Thursday, October 19, 2017

The Catalonia Independence Crisis....Real movement...or another "Maidan"?

Map of Spain showing 17 autonomous Regions

This morning I'm finally getting around to posting on the independence crisis in Catalonia, Spain.  I've been distracted recently by the False Flag in Las Vegas Nevada.  But since that was sent down the memory hole yesterday with the faux interview of the chief witness on the "Ellen" TV show, we will have somewhat of a breather--before the inevitable next assault on sanity, reason and humanity.

The situation in Catalonia is very complicated and, for a long time I was on the fence about who is "right" in the ancient region of Catalonia, the pro independence...or the pro unity forces.  I was in Spain and Barcelona on holidays in 2015 and was stunned at the beauty of the region in general and the city of Barcelona in particular.  The Catalonians have a lot to be proud of and they are a very proud people.

It seems that the Spanish government has been slow off the mark in dealing with the insurgency.  They had backed off and were tolerant of the independence movement right up to the moment that the pro Independence movement handily won the referendum (while it appears from the pie chart in the link below that the majority did not vote at all.)

The Catalonia parliament approved an independence referendum which went ahead on 1 October despite being suspended by Spain's Constitutional Court.
The Spanish government tried to stop voting and hundreds of people were hurt in scuffles with police at polling stations.

While Catalan authorities say just under 90% of voters backed independence, turnout was only 43%.

Just today the government in Madrid has thrown off their "tolerance" of the independence movement and are "cracking down" on the leaders and on the region.

From RT
The Spanish Government announced that it is about to begin with the procedures for the application of the Article 155 of the Spanish Constitution in the autonomous region of Catalonia.

In its statement, the Spanish government said it will begin with procedures for the application of the Article 155 of the Spanish Constitution, which allows the central government in Madrid to suspend the political autonomy of a region if it breaks the law or declares independence.

According to the current plans, the procedures for the application of Article 155 are set to begin on Saturday, October 21st.
From Fort Russ
The Prime Minister of Spain Mariano Rajoy also sent a letter to the Catalonian regional leader Carles Puigdemont, urging him to clarify the position on the region's independence. The latter failed to do so, though he said the Catalonian side is always ready for a dialogue with Madrid, adding that the region might declare its independence in the case of absence of a dialogue with Madrid.

In the past, the Spanish government has already warned of a possibility to begin with the application of the article 155.

The Article 155 of the Spanish Constitution allows the central government in Madrid it to take over the running of an autonomous region, should it declare independence or violate the constitution. It is considered an extreme measure and can only be applied with the consent of the absolute majority in the Senate.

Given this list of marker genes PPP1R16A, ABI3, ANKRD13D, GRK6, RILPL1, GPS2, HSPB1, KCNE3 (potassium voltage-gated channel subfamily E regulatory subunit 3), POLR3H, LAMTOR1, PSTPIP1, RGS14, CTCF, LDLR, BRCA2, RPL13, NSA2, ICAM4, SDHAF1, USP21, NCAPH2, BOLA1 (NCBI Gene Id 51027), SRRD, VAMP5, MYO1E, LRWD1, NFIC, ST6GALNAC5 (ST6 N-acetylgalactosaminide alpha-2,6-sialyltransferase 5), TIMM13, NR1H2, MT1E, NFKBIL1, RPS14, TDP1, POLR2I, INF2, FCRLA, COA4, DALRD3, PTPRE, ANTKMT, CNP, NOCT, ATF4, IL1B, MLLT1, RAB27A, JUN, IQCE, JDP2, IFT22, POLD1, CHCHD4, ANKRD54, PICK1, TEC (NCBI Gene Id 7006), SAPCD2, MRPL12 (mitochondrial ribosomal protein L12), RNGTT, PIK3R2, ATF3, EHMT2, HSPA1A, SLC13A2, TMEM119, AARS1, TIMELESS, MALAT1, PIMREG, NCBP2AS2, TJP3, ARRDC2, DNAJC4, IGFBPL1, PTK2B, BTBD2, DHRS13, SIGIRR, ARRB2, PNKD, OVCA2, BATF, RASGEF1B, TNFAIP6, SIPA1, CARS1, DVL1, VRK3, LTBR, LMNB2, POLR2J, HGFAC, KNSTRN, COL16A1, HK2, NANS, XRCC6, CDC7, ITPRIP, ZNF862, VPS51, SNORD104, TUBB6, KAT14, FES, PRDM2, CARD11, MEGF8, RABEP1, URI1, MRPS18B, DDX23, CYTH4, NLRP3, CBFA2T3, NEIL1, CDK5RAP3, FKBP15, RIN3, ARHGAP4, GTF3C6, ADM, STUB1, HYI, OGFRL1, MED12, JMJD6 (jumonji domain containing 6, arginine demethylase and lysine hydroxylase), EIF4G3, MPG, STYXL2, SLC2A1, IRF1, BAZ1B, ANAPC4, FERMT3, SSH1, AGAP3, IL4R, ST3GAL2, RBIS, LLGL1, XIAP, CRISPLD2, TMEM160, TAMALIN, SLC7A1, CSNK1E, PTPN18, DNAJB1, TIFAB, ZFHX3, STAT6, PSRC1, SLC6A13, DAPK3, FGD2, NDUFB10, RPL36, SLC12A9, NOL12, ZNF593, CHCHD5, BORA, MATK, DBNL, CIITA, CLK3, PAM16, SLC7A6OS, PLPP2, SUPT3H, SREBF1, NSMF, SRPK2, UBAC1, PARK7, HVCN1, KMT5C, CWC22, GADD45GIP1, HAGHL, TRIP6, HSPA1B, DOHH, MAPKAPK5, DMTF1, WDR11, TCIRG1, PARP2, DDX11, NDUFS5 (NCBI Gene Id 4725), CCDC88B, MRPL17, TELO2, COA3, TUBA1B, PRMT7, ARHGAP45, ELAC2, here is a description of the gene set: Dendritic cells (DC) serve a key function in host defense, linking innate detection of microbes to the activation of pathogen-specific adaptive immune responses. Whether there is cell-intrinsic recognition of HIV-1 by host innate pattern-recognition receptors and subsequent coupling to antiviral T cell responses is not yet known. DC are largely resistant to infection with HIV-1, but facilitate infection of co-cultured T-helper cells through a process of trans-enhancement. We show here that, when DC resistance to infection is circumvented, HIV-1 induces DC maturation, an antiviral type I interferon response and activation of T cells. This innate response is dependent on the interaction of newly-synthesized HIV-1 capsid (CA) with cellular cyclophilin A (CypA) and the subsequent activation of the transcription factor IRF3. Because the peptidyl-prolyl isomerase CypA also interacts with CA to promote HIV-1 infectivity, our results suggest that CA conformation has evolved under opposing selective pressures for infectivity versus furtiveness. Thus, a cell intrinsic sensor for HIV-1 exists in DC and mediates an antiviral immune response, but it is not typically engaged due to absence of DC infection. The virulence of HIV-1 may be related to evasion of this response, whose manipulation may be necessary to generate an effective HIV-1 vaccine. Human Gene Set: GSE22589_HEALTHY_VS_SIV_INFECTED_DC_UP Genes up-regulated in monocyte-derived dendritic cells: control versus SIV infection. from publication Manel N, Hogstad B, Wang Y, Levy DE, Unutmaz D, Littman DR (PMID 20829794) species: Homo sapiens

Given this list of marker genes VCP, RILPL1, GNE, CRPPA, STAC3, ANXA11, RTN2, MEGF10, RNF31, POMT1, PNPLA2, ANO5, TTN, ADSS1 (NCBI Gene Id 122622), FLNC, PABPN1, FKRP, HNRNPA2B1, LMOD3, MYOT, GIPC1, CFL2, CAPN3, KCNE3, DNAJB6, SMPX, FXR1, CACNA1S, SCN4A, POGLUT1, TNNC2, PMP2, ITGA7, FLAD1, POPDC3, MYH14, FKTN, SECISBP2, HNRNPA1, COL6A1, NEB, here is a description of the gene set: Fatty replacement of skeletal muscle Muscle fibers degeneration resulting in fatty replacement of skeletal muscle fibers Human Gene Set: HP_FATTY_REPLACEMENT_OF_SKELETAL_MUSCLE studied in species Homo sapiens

Currently, there are 17 autonomous communities in Spain.

There is no doubt in my mind that the pro-independence movement is very popular on the streets of Barcelona.  While we were there, "Catalonian" flags flew from every second building...and all the Catalonians we spoke to about the topic (guides and taxi drivers) were pro independence.  One warm late summer evening, while we were on the rooftop café of our hotel in central Barcelona, enjoying a drink under the Barcelona star-filled night sky and gazing at the city skyline....we heard the rumble of a loud demonstration marching down the street.  We asked the server what it was and were told it was just another in the endless series of public pro independence demonstrations.

At the time, I was concerned by the all sounded vaguely and disturbingly familiar to me.  I grew up in Ontario, Canada in the 1960's and 70's during the time of the pro-independence movement in the neighbouring province of Quebec.  From the perspective of an Ontarian...the Quebec independence movement was a non-starter.  A province smack in the middle of a country wants to become independent and thus fracture my country into two?   No.  A province that is and always has been a net "taker" from the federal purse believes it is getting a "raw deal"?  No.  But according to the constitution, Quebec did have the legal right to conduct an independence referendum and, based on a victory in that referendum, negotiate an "exit" from the Canadian federation.

Luckily, the pro-unity faction won the vote and Canada still exists today.  I must add that I have always been skeptical about that referendum vote.  It was very close, just a percentage point apart and I believe there was some "fudging" going on at the ballot box.  I also believe that the pro-independence faction was financially and politically (the media coverage) supported by the usual "divide and conquer" suspects in New York.  If Canada had broken up....we knew that the vultures were already sitting high on their branches waiting to swoop down and pick the carrion from the Canadian carcass....ah but that is still a NAU work in progress, folks.

But, back to what is happening in Catalonia, Spain.  The people we spoke to during our holiday there sound very much like the Quebeccers did back in the 60's and 70's....all filled with "patriotic fervor" and love of the Catalonia homeland and resentful of the rest of Spain which they described to be parasitic and fundamentally unfair vis a vis the division of the taxes paid by the people of Catalan to the federal coffers.  Catalonia was not getting their fair share.  Believe it or not, the Quebec Libre's sounded the same, even though Canada pays Quebec a healthy "bonus" to stay in Canada, the Quebecois felt aggrieved financially, but, more importantly they felt that their French culture was slowly being eroded, surrounded as it is by an English speaking society. BTW, the gambit the perps used in the Quebec referendum and in a later constitutional crisis was that...they kept telling the Quebecois how "distinct" they were.  They made up a catch phrase "distinct society" to explain why Quebecois needed their own space.